‘It always ends in blood’
“I want a BioShock where we have the OPTION to resolve confrontation without the use of guns,” said one gamer to me today.
As I consider his comment, I can’t help but think more and more it’s like saying you want a Metal Gear game with the OPTION of not fighting ridiculous terrorists and super soldiers, or a Kingdom Hearts game where you can turn all the Disney references off. BioShock, as a series, has always been about violence. Its narrative core is steeped in the stuff, moreso than many other — potentially more violent — videogames.
The idea of violence and BioShock Infinite has come up a lot lately, with many pundits lamenting the need to perform bloody murder in the game — as if it were some brand new introduction to the series, shocking in its sudden appearance. But why? Why is the violence in Infinite being regarded as a “shame,” and why are we demanding a game give us options that run contrary to its central themes?
Why does BioShock Infinite need to be non-violent? Of course, it doesn’t. And I can’t help feeling those demanding non-violence are missing the entire point, expecting things from a game that never led anybody to expect them.
BioShock Infinite is a game about violence. It’s not just a game about racism, or religion, or any of the other “heady” themes it touches upon. The floating city of Columbia is a city steeped in blood, visited by a protagonist with a past of brutality, rescuing a woman who is, in many ways, a product of humanity’s most selfish and oppressive traits. Like BioShock before it, violent acts are a key, fundamental, crucial part of the experience. To demand the option of sidestepping such a thing is to miss perhaps the strongest narrative element of the game.
Ludonarrative dissonance is brought up in discussion, as if the gameplay and the story are somehow conflicting. This is so far from the truth, I have to believe those using the term don’t understand the game at all. There’s no dissonance, not like there potentially was in the recently released Tomb Raider. In Tomb Raider, Lara Croft is presented as an ordinary person in extraordinary circumstances, as vulnerable as any of us would be — traumatically wounded in cutscenes, nowhere near as strong and experienced as the vicious inhabitants of the island she’s stranded on.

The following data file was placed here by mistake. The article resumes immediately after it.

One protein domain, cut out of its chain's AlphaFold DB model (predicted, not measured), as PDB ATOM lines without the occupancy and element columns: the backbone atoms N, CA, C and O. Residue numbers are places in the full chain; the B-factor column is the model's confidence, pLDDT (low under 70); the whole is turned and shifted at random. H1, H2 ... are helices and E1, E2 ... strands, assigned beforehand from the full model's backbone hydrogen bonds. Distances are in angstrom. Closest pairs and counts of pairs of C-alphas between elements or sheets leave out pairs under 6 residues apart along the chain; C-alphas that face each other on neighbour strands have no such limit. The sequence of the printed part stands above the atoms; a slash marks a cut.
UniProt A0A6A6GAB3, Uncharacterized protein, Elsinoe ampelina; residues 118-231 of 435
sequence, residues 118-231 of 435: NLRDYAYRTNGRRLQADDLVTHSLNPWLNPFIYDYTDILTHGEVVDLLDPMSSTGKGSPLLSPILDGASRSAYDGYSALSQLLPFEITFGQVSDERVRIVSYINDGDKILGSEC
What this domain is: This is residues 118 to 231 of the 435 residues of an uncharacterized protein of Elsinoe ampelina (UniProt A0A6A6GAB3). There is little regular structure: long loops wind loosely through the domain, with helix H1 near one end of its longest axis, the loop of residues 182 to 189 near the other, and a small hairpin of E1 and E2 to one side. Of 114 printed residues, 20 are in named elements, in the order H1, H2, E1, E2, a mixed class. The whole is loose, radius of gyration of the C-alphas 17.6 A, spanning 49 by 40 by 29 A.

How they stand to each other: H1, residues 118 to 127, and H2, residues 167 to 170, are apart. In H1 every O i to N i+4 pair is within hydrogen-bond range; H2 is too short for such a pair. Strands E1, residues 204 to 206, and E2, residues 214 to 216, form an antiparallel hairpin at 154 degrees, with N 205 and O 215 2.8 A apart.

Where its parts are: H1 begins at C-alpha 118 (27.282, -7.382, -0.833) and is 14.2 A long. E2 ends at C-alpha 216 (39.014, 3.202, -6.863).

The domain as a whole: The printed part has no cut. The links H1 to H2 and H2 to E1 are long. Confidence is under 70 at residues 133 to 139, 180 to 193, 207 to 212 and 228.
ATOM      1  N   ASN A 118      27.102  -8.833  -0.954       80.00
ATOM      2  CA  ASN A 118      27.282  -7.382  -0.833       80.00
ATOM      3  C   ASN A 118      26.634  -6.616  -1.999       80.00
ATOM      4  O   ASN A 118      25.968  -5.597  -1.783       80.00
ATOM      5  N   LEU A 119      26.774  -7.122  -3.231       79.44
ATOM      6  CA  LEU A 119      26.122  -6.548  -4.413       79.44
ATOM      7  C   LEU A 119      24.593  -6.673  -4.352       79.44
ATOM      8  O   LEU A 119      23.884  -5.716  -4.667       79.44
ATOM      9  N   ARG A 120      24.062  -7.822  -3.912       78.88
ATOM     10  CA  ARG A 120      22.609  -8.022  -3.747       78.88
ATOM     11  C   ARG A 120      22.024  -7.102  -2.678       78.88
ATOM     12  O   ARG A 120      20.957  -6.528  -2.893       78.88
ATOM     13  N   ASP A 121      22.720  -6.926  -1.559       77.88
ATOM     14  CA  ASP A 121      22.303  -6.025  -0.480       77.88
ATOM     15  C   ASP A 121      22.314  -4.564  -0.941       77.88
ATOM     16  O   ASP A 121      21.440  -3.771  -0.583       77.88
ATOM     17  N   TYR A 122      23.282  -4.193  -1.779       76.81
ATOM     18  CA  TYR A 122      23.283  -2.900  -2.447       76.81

The gameplay contradicts this by way of violent empowerment, giving players access to machine guns, fire arrows, grenades, and a plethora of excessively nasty stealth kills. There is a very clear difference between Lara’s story, and Lara’s interactive behavior. This is ludonarrative dissonance.
By contrast, Infinite‘s Booker DeWitt is a war veteran, whose activities at Wounded Knee were excessive even by the generally horrific standards of the massacre. Though he feels guilt for what he did, he’s a violent man at heart, who inescapably resorts to butchery to solve his problems, and he’s in a city that, while beautiful and charming at first glance, soon bares its teeth and reveals a world ruled by a man whose acclimation to force rivals that of the protagonist. It’s violence meets violence, and the result can only be more violence. This is quite the opposite of ludonarrative dissonance — it’s an integration of story and gameplay rarely seen in even the very best videogames.
Ludonarrative dissonance does not, by the way, mean “violence.” The term has been bandied about a lot lately, and I’m growing more convinced that many people using it do not appreciate what the term means. If they did, they wouldn’t use it as an interchangeable term for “combat” like they do. The violence does not contradict the story in any way. The excess of the violence is not going against the narrative established. It sounds smart to use the term, but only if you misunderstand BioShock Infinite‘s plot. Misunderstanding it is the only way you could believe there’s any dissonance at play.
The violence witnessed in Columbia is excessive because it has to be — when his blood is up and enemies are at their weakest, Booker carves them up in unbelievably horrific ways. He expresses a dissatisfaction with his history of combat, and yet is frequently reminded by other characters that, deep down, he’s a cold-blooded killer. Even as Booker protests, he’s being fed victims by the likes of Slate and Fink, who set out to prove he’s exactly the man he claims he’s not.
Booker’s claims of regret ring hollow when he’s mashing faces to pieces with his whirly claw of death — and they’re supposed to. His entire story is one of denial, of claiming he’s better than those around him, and ultimately, devastatingly, being proven wrong. That first time he gladly grinds a spinning metal claw into somebody’s face is the first clue that Booker’s claims of putting his past behind him are bullshit.
In fact, giving Booker the option of non-violent discourse would in fact be the very dissonance some people claim to dislike. That goes against everything natural to Booker, and everything natural to Columbia. This is not a world of reason, and the “peace keepers” of Father Comstock’s oppressive will are not rational individuals, out for a debate. They’re fanatical, paranoid, dangerous people, and stopping to have a chat with them would simply not make sense. Likewise, the hero is a man who kills, who does stupid things without thinking them through, and ultimately proves everybody right when they say he’s a monster. His story would not work if he reached the conclusion with nothing but speech checks to his name.